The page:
The team of leading writers for television and stage includes Carmen Harris (EastEnders, The Crouches, Family Affairs); Angie Le Mar (Funny Black Women On The Edge, The Brothers, Forty); Roy Williams (Clubland, Sucker Punch); Juliet Gilkes Romero (RSC The Whip, Best Play Award at Writers’ Guild); and Carol Russell (House of Usher, Comin’Atcha, The Story Of Tracy Beaker). With a number of actors composing scripts: Clint Dyer (Royal Court Theatre, Scala Films, Theatre Royal Stratford); Nathaniel Martello-White (Royal Court, Young Vic), and Kwame Kwei-Armah (Artistic Director, the Young Vic).
The all-female team of directors are led by Bafta Award-winning writer-director Tinge Krishnan (Been So Long, The Exorcist TV series), and includes 2013 London Film Festival Best British Newcomer Destiny Ekaragha (Silent Witness, Gone Too Far); Christiana Ebohon-Green (Holby City, Eastenders, Doctors); and Dionne Edwards (We Love Moses, That Girl).
Lamia Dabboussy, BBC Arts, says: “Following the success of Queers and Snatches, it’s fantastic to once again bring television and theatre together in this way, supporting established as well as emerging writers, directors and producers to deliver this highly moving series of stories. It’s been wonderful to work in partnership with the Young Vic theatre and Douglas Road Productions in making this a reality.”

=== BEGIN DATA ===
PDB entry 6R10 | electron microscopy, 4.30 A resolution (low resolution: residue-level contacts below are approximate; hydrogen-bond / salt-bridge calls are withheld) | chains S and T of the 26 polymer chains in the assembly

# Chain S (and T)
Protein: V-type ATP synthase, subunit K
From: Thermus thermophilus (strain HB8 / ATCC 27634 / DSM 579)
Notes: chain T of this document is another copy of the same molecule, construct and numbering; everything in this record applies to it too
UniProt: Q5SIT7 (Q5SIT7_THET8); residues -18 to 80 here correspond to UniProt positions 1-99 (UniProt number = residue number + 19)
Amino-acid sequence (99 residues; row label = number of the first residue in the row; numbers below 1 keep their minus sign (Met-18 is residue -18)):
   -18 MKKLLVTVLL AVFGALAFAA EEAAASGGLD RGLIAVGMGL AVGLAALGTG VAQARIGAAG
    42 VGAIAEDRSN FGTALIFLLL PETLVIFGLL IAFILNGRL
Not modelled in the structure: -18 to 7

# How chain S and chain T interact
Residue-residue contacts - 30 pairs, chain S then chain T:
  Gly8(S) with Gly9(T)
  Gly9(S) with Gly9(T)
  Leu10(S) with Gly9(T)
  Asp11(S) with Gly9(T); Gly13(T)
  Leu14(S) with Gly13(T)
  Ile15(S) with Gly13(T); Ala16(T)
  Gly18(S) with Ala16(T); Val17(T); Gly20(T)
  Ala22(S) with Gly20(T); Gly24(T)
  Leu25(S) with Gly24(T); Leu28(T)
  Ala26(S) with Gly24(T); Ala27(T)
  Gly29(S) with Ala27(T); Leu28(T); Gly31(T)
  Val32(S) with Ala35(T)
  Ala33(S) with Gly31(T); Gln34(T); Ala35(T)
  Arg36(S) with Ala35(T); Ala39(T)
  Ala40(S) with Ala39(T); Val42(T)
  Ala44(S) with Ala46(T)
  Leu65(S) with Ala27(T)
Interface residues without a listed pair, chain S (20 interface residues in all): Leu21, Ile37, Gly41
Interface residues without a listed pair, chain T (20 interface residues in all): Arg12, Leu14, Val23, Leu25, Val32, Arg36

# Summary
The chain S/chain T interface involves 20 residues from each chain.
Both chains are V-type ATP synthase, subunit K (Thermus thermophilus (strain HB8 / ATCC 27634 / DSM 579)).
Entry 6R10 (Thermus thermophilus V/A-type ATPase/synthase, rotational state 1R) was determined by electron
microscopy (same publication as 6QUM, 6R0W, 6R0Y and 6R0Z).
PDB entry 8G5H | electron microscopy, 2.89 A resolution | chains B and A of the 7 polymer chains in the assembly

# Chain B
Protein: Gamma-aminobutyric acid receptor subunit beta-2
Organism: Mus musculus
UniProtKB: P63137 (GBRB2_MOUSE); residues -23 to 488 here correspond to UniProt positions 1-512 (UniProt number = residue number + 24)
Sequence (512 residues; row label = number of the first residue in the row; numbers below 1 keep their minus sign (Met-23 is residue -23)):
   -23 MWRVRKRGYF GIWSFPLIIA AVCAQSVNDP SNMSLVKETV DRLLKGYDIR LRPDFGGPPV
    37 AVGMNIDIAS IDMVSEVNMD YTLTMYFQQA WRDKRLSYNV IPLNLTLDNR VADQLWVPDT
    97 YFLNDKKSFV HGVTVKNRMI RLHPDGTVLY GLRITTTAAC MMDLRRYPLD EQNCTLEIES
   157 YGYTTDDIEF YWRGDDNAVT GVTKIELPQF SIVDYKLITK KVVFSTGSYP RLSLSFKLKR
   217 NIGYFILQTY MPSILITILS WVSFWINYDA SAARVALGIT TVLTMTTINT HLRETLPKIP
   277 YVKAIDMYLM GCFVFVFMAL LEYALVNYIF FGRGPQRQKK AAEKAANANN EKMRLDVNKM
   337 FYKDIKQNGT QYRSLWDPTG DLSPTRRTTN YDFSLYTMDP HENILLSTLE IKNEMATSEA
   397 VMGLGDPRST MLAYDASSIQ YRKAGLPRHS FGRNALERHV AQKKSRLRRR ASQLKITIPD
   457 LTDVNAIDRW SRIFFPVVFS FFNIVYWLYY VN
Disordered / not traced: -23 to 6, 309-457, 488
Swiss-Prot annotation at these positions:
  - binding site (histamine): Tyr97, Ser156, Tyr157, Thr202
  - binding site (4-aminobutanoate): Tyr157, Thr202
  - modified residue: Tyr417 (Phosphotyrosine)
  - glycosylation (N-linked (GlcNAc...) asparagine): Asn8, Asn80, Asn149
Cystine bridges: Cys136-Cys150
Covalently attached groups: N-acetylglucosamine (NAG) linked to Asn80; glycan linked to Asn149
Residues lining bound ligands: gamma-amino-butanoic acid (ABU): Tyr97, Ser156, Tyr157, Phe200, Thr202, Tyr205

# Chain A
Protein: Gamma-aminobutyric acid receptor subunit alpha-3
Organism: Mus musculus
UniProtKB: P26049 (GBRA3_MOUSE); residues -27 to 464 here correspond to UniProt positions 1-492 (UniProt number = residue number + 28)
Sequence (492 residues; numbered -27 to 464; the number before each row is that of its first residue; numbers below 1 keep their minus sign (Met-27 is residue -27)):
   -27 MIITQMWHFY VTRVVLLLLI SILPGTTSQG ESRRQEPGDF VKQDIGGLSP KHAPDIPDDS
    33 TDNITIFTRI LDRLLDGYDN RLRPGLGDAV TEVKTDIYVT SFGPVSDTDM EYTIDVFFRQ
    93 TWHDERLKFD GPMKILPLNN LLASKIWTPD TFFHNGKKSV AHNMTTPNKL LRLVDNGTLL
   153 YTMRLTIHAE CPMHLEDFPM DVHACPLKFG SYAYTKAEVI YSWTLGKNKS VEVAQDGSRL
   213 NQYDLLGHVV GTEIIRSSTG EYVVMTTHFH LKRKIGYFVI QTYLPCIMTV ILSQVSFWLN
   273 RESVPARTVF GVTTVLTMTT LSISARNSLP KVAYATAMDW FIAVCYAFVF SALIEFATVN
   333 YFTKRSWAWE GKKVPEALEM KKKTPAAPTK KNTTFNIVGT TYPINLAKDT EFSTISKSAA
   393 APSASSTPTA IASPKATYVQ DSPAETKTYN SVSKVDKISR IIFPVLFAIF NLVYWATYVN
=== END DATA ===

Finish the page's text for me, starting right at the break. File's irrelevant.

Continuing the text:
Inspired by Soon Gone: A Windrush Chronicle, join Sir Lenny Henry, Kwame Kwei-Armah and host Afua Hirsch for an evening of lively discussion about the Windrush generation, Afro-Caribbean culture and heritage, and ideas around identity in Britain today. Find out more.
You can watch the series on BBC FOUR from Sunday 17 to Wednesday 20 February at 10pm each evening, or catch up later on BBC iPlayer.
Artistic Director of the Young Vic, Kwame Kwei-Armah, today
announces the full cast for Arthur
Miller’s Death of a Salesman, a co-production with Elliott & Harper Productions and Cindy Tolan.
Following her recent award winning success on Company and Angels in America,
Marianne Elliott will co-direct this
production with Miranda Cromwell,
who worked as Associate Director on both of those shows.
Wendell Pierce (making his
UK stage debut as Willy Loman), Sharon
D. Clarke (Linda Loman) and Arinzé
Kene (Biff Loman) will be joined by Ian Bonar (Bernard), Trevor Cooper (Charley),
Martins Imhangbe (Happy Loman),
Joseph Mydell (Ben Loman), Nenda Neurer (Letta), Jennifer Saayeng (Miss Forsythe), Matthew Seadon-Young
(Howard Wagner and Stanley)
and Maggie Service (The Woman
and Jenny) in the production, which opens on 9 May, with previews from 1
“I don’t say he’s a great man…but he’s a human being, and a
terrible thing is happening to him. So attention must be paid. He’s not to be
allowed to fall in his grave like an old dog. Attention, attention must finally
be paid to such a person.”
Directed by Marianne Elliott
and Miranda Cromwell, Design by Anna Fleischle, Lighting Design by Aideen Malone, Sound Design by Carolyn Downing and Casting by Charlotte Sutton CDG.
Miller (1915-2005) was born in New York City and studied at
the University of Michigan. His plays include All My Sons, Death
of a Salesman, The Crucible, A View from the Bridge, After
the Fall, Incident at Vichy, The American Clock, Broken
Glass, Mr. Peters’ Connections, and Resurrection
Blues. He received the Pulitzer Prize for Drama in 1949. Other works
include the novel Focus, the screenplay The
Misfits, the memoir Timebends, and texts for the
books In Russia, In the Country, and Chinese